I think a lot about prequels. How does the format of a prequel influence the sort of stories that can be told, the sorts of values that can be explored, and the sorts of intuitions that we can nurture? Does knowing how the story must end influence the way we judge the characters?
Pan, with Hugh Jackman as Captain Blackbeard and Rooney Mara as Tiger-Lily, gives us absolutely nothing. If I was to hazard a guess, I’d suspect that somebody had an unworkable script lying around and thought that placing it within the world of an established franchise would make it marketable. I call this the Troy approach.
J.M. Barrie’s original play (later, novel) are surprisingly complex beasts. Marred by some next level racist nonsense about ‘Picaninnies’, the play is as relevant today as ever: grown men trapped by their fragile sense of self, desperately trying to shirk adult responsibilities, and trying to negotiate their relationship with women. The surprising part about revisiting the original is the extremely awkward relationship between Peter and Wendy, the latter coerced into the role of ‘girlfriend as mother-figure’.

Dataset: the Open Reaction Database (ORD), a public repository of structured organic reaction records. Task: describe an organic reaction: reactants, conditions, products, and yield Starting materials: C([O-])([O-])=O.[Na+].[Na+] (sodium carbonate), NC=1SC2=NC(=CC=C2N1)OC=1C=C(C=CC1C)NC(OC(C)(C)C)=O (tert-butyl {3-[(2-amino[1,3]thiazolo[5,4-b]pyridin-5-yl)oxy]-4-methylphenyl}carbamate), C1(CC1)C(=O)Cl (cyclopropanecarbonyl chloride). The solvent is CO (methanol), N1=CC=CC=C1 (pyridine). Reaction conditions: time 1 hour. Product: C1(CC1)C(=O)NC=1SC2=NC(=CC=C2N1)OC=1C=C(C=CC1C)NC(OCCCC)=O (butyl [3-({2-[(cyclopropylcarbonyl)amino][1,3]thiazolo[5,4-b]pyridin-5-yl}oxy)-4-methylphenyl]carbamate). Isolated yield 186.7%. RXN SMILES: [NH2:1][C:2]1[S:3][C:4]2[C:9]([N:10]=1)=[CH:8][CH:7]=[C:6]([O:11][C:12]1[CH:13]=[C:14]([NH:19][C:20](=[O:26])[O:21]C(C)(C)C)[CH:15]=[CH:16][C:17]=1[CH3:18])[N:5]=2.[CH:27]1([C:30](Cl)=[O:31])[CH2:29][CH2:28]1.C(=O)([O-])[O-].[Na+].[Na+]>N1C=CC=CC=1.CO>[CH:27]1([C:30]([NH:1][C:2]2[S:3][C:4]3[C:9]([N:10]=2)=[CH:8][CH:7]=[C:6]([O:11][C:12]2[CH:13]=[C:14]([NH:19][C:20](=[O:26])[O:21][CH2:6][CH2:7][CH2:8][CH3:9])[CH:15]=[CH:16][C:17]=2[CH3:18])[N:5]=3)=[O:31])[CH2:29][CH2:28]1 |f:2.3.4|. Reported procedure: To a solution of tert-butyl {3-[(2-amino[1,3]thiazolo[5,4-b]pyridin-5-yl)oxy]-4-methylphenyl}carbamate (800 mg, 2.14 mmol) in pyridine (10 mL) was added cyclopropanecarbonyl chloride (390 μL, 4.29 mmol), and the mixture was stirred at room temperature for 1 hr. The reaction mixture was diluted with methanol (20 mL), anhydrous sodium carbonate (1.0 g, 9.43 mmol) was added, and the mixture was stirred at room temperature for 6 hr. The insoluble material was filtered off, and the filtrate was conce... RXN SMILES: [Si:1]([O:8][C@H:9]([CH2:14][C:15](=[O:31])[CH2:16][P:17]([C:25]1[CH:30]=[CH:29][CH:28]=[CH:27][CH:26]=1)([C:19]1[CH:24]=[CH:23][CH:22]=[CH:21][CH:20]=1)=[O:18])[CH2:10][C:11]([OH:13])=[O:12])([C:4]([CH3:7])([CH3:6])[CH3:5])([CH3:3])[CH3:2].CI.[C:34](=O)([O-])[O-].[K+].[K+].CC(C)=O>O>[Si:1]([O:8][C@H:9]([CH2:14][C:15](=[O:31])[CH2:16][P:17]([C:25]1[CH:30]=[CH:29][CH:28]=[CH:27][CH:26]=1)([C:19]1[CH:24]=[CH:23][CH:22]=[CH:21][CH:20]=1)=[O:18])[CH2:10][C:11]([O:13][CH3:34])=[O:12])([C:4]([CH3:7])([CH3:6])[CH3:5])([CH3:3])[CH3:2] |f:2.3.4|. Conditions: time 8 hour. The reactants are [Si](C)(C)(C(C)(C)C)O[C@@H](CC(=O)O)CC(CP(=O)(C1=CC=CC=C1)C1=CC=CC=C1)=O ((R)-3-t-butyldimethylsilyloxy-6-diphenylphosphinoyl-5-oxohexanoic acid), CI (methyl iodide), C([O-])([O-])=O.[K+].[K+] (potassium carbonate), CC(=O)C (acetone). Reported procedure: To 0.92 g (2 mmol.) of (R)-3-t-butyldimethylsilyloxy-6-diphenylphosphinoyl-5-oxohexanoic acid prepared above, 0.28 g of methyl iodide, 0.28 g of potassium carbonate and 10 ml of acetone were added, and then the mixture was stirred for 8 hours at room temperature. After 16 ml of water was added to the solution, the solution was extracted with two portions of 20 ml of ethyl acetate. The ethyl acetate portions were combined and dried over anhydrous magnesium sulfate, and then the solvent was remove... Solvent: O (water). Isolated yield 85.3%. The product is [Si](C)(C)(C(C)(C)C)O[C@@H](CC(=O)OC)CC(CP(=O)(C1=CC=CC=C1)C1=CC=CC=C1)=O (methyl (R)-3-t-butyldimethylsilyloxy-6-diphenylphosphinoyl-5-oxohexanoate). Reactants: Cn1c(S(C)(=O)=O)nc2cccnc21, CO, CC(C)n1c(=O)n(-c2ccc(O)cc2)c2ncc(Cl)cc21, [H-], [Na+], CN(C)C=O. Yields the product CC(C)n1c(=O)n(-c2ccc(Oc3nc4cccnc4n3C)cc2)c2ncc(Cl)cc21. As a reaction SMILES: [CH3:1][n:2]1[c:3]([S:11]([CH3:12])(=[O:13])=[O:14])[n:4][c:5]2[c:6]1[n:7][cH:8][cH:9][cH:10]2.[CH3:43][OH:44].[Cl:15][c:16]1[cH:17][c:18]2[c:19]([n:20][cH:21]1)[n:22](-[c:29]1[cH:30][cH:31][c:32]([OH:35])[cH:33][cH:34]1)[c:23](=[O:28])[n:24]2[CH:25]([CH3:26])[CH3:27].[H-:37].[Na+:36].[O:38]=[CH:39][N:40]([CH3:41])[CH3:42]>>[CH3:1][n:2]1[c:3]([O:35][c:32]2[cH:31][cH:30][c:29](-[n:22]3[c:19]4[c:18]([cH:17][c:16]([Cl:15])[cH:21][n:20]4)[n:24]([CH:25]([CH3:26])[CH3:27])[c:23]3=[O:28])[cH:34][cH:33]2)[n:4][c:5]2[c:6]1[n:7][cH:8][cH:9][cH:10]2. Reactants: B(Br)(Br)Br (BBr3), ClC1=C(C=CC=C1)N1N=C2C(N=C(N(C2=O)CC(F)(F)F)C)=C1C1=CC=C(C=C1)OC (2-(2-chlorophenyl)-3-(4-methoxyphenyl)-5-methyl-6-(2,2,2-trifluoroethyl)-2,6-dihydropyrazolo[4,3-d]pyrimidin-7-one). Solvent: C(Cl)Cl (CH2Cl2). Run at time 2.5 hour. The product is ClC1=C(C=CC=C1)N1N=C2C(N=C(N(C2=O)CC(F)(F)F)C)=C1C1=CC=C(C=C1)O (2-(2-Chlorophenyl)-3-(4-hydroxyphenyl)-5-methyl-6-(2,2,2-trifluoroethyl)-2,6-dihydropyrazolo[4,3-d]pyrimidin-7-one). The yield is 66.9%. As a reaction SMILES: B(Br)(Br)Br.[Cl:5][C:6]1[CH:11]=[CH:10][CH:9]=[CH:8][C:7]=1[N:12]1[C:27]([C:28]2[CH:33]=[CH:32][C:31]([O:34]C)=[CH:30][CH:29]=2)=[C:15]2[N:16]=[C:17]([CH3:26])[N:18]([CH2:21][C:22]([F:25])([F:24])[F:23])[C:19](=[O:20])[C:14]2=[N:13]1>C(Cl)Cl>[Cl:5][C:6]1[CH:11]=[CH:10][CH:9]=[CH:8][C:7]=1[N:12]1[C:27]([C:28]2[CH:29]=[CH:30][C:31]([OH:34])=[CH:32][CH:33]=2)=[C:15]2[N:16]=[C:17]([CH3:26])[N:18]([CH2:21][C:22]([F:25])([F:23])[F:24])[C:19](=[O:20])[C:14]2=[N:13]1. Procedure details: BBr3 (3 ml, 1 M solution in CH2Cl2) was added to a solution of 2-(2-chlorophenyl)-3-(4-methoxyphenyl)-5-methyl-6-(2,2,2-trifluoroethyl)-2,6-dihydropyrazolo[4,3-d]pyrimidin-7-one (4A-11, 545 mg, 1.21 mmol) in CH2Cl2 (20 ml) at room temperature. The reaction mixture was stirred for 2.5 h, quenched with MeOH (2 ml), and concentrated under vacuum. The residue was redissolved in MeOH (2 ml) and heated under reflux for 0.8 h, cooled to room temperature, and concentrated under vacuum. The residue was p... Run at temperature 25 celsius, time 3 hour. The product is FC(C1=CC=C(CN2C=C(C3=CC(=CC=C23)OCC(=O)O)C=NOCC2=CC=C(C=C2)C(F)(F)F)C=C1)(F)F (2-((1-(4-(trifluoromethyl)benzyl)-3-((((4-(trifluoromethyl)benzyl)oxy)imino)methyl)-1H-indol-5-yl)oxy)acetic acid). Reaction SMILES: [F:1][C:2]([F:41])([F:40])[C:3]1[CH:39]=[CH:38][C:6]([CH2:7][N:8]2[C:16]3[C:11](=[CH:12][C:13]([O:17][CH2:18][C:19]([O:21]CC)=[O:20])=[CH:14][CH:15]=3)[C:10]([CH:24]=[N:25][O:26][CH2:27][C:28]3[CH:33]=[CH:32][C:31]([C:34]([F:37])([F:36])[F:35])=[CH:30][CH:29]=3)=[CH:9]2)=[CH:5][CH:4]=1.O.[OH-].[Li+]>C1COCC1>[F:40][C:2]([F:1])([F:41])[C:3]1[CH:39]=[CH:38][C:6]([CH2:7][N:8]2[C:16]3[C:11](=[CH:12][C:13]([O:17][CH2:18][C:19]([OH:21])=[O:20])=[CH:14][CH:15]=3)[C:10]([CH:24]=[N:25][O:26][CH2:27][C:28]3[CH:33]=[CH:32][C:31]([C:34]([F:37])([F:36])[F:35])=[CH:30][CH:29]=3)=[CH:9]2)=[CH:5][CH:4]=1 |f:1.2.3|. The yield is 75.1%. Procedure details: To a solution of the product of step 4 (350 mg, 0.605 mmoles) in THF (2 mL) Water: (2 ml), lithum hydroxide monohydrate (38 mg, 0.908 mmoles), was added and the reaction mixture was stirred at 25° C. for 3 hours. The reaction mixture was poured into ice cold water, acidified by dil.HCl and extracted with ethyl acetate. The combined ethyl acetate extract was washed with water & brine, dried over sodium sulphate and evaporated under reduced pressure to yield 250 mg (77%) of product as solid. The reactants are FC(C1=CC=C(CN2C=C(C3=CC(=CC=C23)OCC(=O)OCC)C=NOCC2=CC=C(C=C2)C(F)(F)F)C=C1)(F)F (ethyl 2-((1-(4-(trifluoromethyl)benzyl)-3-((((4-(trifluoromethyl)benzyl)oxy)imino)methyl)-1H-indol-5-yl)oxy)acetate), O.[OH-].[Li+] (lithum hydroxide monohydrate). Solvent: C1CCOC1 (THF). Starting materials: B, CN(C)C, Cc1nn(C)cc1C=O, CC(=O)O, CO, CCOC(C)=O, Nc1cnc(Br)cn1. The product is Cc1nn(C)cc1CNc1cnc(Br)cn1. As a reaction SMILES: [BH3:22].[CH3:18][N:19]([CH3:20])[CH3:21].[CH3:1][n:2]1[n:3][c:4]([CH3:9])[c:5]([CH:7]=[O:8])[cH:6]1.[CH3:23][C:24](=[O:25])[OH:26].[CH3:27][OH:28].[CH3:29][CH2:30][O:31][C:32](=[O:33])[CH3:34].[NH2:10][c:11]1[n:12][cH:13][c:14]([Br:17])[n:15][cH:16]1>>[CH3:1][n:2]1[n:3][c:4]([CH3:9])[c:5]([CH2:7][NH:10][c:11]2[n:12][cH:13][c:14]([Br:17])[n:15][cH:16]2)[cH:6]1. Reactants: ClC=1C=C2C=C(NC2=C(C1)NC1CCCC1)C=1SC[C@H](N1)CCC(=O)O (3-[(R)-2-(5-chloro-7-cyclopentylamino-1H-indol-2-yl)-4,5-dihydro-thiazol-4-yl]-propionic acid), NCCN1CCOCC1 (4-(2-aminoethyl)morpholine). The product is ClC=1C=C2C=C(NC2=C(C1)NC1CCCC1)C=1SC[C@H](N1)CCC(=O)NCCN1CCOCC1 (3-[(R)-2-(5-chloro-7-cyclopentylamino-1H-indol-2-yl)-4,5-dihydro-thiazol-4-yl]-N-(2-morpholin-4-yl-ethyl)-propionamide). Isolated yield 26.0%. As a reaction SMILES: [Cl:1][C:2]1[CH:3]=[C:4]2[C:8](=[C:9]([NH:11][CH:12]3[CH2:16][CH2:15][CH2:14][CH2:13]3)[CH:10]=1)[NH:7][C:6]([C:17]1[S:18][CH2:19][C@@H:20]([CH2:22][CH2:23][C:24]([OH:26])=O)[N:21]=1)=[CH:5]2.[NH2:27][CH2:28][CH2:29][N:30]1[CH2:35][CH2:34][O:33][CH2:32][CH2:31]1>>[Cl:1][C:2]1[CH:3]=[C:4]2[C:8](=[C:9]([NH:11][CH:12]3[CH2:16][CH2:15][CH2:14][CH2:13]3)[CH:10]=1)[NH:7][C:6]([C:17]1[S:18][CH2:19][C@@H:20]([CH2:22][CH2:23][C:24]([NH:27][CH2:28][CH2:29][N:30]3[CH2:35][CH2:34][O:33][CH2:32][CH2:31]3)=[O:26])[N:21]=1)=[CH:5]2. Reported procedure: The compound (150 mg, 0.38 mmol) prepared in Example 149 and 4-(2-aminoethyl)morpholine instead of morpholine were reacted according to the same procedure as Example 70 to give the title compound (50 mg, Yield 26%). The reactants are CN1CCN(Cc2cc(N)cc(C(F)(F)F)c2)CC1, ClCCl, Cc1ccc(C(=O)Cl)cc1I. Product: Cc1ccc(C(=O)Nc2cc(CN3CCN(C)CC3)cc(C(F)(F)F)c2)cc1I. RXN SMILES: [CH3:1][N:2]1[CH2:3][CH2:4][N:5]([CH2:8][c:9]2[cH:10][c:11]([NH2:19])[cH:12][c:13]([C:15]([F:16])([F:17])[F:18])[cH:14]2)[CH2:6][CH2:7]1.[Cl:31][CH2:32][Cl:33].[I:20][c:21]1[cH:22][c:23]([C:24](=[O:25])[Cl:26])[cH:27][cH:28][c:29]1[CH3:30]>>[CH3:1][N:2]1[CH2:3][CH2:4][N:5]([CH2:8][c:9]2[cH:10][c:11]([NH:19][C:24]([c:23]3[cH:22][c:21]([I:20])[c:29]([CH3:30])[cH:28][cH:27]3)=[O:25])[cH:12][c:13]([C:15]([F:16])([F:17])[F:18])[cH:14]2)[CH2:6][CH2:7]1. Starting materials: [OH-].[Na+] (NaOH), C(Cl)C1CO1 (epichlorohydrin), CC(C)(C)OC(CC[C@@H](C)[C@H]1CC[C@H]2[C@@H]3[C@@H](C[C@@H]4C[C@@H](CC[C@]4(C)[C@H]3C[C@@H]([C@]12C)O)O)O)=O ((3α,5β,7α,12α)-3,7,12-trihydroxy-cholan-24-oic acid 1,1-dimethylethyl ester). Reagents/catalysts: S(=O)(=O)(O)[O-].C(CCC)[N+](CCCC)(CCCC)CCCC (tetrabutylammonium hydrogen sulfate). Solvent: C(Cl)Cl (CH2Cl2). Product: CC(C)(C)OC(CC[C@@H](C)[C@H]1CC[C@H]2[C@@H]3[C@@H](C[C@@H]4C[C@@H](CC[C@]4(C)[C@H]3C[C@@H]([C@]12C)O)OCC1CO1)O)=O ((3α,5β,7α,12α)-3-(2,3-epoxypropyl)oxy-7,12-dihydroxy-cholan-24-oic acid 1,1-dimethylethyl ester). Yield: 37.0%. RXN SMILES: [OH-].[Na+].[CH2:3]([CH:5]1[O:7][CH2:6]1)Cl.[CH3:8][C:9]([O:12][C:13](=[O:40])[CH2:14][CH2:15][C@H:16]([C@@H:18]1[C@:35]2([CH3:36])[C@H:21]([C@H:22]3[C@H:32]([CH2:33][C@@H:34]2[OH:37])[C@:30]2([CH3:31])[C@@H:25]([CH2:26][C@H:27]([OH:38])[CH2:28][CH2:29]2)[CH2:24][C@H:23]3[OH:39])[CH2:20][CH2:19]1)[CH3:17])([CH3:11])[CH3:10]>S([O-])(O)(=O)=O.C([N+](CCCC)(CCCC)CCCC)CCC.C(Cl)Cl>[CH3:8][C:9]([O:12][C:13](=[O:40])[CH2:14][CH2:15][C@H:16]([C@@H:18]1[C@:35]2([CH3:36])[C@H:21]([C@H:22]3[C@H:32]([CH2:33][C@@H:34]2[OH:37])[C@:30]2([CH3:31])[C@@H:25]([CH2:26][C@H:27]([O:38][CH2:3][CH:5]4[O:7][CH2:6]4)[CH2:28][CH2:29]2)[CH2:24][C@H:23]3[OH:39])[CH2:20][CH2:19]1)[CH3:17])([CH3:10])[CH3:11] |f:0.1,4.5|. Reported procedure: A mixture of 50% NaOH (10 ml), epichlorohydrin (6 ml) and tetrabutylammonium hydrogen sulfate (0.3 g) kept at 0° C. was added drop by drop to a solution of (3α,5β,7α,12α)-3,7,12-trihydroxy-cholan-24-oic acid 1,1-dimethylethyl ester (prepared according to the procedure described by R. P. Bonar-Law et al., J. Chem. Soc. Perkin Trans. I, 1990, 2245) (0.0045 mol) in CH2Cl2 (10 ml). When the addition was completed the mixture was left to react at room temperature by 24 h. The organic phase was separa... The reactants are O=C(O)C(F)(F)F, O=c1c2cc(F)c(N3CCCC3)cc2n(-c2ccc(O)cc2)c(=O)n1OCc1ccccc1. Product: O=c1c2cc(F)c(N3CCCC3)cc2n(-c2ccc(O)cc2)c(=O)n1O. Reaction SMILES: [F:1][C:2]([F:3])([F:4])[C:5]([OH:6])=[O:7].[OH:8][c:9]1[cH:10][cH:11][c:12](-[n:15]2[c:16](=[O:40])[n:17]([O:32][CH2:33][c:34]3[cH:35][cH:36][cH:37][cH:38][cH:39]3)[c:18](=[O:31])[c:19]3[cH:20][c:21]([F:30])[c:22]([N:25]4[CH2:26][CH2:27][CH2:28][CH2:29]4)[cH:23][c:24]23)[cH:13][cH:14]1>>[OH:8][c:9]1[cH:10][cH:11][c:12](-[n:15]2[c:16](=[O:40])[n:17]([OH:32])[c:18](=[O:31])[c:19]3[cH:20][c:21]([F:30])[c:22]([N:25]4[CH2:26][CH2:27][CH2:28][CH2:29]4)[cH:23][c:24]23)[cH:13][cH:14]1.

None of that complexity is to be found in Pan, which aims to be a prequel to Peter Pan.